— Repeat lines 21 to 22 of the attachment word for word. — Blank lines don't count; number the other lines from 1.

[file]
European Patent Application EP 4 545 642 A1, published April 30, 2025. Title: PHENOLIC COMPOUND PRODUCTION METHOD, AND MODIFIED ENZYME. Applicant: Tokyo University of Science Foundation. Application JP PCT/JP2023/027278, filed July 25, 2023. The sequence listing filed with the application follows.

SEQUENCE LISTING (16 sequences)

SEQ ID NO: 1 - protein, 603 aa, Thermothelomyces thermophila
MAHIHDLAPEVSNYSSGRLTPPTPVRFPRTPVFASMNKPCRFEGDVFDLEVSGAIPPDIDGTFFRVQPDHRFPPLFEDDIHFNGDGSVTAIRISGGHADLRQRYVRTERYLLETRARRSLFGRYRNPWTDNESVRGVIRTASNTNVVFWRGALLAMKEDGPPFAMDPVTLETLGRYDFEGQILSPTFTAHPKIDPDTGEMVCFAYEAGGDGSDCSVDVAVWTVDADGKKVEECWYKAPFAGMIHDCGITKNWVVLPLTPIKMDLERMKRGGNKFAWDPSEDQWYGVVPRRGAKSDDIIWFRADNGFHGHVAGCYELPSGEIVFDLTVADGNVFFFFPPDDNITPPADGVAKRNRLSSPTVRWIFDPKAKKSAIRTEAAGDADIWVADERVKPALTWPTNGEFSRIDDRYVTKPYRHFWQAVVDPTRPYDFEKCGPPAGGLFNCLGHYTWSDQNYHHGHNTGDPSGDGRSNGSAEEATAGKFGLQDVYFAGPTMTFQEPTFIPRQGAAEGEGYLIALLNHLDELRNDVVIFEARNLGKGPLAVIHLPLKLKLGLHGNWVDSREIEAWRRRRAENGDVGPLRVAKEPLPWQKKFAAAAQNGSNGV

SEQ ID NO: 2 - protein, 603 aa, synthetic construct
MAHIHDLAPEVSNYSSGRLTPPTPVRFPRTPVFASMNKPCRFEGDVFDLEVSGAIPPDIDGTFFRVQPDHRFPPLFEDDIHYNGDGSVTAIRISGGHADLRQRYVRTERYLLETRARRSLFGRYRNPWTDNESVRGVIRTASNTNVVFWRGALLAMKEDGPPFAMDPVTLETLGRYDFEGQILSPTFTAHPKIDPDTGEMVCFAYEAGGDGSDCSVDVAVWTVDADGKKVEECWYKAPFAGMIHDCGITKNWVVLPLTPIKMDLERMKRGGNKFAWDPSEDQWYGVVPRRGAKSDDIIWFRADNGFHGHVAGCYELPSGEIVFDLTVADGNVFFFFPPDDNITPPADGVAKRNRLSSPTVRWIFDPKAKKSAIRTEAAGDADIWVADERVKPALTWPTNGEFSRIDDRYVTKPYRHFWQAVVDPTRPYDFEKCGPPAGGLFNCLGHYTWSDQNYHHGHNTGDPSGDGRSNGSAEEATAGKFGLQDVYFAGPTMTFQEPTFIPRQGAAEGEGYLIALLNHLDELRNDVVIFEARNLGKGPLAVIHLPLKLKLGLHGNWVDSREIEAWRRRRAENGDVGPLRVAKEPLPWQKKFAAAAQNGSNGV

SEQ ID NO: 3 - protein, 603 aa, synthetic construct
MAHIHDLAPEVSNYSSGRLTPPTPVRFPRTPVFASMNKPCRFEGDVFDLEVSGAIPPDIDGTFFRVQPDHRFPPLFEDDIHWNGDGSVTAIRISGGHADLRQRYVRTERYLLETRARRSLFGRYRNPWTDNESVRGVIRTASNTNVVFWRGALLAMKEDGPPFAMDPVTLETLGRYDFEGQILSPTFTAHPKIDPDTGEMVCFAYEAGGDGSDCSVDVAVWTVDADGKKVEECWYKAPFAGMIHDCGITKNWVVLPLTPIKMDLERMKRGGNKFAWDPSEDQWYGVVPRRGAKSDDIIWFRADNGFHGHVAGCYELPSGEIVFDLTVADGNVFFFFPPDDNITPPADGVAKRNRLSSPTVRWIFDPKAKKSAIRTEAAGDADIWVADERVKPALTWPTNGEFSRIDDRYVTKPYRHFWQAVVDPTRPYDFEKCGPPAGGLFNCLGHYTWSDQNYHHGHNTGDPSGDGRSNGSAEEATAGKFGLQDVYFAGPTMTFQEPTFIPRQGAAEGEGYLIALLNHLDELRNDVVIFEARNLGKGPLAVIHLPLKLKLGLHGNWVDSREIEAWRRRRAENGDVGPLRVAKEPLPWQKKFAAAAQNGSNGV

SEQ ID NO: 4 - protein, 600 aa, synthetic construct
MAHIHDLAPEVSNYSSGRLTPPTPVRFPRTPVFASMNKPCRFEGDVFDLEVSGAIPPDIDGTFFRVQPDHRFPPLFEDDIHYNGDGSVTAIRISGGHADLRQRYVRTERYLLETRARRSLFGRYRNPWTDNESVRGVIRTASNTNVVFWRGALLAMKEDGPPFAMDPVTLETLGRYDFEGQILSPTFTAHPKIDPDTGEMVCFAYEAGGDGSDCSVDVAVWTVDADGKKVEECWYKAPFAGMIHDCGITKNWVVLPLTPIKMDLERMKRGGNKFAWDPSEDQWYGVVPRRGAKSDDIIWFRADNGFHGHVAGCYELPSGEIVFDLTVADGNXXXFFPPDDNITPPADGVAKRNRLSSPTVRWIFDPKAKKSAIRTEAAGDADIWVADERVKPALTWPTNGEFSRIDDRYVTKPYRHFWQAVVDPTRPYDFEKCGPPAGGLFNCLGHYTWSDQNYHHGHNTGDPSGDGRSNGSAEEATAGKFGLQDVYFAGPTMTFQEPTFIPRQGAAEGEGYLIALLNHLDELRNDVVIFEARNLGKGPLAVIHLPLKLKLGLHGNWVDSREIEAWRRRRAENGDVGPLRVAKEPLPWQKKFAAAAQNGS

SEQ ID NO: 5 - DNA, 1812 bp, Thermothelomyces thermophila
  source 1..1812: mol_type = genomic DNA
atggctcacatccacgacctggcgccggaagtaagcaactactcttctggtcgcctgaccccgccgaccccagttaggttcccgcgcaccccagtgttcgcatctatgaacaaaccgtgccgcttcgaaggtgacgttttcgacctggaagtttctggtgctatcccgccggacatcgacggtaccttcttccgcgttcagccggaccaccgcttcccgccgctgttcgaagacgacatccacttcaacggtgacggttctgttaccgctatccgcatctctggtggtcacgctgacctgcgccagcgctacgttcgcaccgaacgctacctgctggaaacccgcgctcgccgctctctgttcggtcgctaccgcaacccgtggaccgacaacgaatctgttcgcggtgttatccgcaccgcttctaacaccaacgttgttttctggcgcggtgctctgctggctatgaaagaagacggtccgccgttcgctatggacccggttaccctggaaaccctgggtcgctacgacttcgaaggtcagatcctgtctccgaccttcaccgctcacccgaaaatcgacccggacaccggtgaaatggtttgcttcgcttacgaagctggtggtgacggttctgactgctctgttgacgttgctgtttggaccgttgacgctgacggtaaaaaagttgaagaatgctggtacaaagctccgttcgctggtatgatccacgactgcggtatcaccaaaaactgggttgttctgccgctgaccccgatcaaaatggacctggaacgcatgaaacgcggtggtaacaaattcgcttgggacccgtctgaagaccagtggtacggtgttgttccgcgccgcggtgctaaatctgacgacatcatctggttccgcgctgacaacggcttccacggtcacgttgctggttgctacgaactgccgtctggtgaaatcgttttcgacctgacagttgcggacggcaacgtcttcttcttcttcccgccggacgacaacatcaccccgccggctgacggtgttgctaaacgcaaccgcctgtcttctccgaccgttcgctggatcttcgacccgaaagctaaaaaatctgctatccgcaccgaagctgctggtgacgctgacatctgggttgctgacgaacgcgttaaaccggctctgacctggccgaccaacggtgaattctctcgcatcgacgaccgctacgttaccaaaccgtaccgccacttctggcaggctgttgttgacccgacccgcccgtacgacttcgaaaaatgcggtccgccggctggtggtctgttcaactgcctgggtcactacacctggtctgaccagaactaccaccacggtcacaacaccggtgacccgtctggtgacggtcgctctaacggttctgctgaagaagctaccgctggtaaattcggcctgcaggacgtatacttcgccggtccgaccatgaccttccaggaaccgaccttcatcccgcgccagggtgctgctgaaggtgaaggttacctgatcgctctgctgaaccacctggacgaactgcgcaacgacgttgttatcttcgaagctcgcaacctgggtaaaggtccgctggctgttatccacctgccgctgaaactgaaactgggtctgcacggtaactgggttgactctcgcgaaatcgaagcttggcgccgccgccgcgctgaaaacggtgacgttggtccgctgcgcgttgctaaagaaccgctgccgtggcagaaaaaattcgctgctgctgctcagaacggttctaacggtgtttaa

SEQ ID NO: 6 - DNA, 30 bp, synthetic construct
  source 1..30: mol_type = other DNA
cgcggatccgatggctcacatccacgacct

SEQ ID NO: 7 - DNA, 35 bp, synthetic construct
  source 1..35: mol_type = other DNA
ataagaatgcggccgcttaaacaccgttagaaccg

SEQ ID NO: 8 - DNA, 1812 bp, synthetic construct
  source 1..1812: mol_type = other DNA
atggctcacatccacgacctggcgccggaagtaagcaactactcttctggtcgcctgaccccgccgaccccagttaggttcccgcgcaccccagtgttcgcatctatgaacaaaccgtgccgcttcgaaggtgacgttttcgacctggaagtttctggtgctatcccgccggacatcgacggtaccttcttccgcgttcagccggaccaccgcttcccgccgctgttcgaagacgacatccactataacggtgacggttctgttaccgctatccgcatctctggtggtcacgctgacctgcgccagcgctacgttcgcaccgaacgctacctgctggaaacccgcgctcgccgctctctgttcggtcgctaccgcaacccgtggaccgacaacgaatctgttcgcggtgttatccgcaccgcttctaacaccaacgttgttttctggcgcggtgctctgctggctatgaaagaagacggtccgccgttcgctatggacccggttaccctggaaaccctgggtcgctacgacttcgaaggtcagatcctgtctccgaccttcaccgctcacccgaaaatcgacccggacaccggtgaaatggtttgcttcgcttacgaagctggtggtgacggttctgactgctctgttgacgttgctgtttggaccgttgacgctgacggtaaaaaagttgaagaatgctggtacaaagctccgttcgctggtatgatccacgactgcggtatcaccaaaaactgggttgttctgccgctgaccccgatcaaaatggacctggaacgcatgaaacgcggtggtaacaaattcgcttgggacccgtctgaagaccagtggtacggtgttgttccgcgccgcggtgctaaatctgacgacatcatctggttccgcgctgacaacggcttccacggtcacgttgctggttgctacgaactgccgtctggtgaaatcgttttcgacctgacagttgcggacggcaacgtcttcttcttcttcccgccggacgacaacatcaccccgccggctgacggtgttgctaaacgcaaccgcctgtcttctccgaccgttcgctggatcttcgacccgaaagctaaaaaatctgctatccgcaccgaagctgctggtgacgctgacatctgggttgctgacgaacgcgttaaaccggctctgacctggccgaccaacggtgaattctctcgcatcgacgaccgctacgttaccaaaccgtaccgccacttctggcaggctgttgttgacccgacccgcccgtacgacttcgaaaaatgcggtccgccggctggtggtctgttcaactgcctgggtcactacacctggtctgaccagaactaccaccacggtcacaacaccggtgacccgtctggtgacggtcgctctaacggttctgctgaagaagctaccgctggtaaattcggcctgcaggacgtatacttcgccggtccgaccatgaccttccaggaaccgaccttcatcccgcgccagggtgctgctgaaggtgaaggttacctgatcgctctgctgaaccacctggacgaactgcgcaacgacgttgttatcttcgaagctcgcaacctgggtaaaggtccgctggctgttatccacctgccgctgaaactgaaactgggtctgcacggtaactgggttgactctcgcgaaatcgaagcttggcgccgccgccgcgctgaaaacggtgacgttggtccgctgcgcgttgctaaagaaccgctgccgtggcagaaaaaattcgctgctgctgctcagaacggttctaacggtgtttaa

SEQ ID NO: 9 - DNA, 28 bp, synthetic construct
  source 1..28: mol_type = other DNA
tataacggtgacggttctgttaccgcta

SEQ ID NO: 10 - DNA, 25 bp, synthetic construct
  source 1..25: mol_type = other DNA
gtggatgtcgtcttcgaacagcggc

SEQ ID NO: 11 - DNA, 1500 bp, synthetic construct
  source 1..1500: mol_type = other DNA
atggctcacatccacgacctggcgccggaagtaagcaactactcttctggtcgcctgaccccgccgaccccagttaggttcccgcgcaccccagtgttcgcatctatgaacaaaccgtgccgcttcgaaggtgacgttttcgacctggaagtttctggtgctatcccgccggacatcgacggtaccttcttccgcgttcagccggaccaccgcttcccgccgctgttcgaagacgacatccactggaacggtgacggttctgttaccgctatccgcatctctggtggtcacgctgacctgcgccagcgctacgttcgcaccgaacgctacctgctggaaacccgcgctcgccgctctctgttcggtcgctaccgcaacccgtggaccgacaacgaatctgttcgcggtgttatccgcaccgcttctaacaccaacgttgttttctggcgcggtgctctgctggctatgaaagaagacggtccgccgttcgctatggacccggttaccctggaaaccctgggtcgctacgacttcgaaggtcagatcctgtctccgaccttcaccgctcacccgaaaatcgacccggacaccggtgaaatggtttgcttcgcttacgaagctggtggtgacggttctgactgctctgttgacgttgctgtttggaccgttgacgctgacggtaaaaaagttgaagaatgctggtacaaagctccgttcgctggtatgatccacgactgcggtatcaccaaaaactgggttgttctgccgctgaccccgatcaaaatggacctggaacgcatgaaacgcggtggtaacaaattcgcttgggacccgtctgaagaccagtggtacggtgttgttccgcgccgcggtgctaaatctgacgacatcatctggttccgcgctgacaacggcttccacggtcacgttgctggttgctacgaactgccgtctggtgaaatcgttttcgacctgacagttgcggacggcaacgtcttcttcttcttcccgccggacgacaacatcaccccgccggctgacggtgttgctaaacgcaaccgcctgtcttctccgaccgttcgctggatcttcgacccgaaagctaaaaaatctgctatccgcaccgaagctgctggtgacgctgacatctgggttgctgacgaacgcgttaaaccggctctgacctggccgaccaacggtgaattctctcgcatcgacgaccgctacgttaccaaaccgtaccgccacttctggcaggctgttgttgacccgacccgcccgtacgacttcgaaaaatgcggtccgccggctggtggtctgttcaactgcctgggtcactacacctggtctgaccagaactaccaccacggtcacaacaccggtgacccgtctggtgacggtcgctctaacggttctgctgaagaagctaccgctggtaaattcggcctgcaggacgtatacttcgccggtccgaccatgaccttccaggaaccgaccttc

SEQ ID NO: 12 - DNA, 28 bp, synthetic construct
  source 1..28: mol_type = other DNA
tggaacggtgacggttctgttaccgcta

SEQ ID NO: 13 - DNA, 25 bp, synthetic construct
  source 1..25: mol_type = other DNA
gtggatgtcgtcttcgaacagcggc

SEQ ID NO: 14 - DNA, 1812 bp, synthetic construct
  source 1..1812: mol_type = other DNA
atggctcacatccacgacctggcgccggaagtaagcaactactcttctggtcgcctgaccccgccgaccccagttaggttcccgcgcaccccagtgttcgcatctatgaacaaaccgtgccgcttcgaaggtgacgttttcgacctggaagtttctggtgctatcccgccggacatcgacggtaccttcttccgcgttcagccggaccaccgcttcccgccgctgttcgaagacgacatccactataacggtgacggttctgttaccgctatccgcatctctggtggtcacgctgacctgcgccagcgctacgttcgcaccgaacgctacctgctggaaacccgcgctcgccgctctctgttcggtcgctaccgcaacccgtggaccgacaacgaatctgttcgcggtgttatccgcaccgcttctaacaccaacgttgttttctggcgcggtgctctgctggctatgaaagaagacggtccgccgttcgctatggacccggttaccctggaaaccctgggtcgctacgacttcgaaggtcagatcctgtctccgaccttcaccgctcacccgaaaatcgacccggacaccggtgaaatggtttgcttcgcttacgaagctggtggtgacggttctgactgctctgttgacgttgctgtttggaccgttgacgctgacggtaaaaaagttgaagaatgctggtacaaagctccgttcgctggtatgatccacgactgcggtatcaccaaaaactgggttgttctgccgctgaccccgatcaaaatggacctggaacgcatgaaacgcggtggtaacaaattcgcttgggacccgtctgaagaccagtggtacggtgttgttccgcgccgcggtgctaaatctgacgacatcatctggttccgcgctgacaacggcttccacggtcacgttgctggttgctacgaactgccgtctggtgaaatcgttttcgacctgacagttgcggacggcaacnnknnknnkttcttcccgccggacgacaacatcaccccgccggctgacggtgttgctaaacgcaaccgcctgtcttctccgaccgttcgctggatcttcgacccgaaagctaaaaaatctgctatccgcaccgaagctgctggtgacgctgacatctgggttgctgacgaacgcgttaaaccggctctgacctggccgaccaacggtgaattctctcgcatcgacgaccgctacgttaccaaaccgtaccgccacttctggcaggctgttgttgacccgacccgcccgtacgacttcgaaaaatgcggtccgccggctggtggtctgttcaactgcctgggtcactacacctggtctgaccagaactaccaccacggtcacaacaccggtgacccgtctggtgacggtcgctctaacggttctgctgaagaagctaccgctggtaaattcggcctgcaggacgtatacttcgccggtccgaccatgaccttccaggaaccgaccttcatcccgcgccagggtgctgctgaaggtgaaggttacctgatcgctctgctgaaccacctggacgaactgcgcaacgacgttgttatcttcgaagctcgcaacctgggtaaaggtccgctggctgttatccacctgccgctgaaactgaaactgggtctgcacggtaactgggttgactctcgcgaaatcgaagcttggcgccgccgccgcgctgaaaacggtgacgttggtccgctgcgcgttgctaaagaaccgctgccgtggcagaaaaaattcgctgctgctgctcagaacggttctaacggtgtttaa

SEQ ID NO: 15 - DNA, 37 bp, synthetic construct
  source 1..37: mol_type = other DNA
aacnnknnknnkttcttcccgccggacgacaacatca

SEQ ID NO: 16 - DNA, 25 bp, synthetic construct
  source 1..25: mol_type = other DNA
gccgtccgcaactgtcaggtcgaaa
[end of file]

  source 1..1812: mol_type = other DNA
atggctcacatccacgacctggcgccggaagtaagcaactactcttctggtcgcctgaccccgccgaccccagttaggttcccgcgcaccccagtgttcgcatctatgaacaaaccgtgccgcttcgaaggtgacgttttcgacctggaagtttctggtgctatcccgccggacatcgacggtaccttcttccgcgttcagccggaccaccgcttcccgccgctgttcgaagacgacatccactataacggtgacggttctgttaccgctatccgcatctctggtggtcacgctgacctgcgccagcgctacgttcgcaccgaacgctacctgctggaaacccgcgctcgccgctctctgttcggtcgctaccgcaacccgtggaccgacaacgaatctgttcgcggtgttatccgcaccgcttctaacaccaacgttgttttctggcgcggtgctctgctggctatgaaagaagacggtccgccgttcgctatggacccggttaccctggaaaccctgggtcgctacgacttcgaaggtcagatcctgtctccgaccttcaccgctcacccgaaaatcgacccggacaccggtgaaatggtttgcttcgcttacgaagctggtggtgacggttctgactgctctgttgacgttgctgtttggaccgttgacgctgacggtaaaaaagttgaagaatgctggtacaaagctccgttcgctggtatgatccacgactgcggtatcaccaaaaactgggttgttctgccgctgaccccgatcaaaatggacctggaacgcatgaaacgcggtggtaacaaattcgcttgggacccgtctgaagaccagtggtacggtgttgttccgcgccgcggtgctaaatctgacgacatcatctggttccgcgctgacaacggcttccacggtcacgttgctggttgctacgaactgccgtctggtgaaatcgttttcgacctgacagttgcggacggcaacgtcttcttcttcttcccgccggacgacaacatcaccccgccggctgacggtgttgctaaacgcaaccgcctgtcttctccgaccgttcgctggatcttcgacccgaaagctaaaaaatctgctatccgcaccgaagctgctggtgacgctgacatctgggttgctgacgaacgcgttaaaccggctctgacctggccgaccaacggtgaattctctcgcatcgacgaccgctacgttaccaaaccgtaccgccacttctggcaggctgttgttgacccgacccgcccgtacgacttcgaaaaatgcggtccgccggctggtggtctgttcaactgcctgggtcactacacctggtctgaccagaactaccaccacggtcacaacaccggtgacccgtctggtgacggtcgctctaacggttctgctgaagaagctaccgctggtaaattcggcctgcaggacgtatacttcgccggtccgaccatgaccttccaggaaccgaccttcatcccgcgccagggtgctgctgaaggtgaaggttacctgatcgctctgctgaaccacctggacgaactgcgcaacgacgttgttatcttcgaagctcgcaacctgggtaaaggtccgctggctgttatccacctgccgctgaaactgaaactgggtctgcacggtaactgggttgactctcgcgaaatcgaagcttggcgccgccgccgcgctgaaaacggtgacgttggtccgctgcgcgttgctaaagaaccgctgccgtggcagaaaaaattcgctgctgctgctcagaacggttctaacggtgtttaa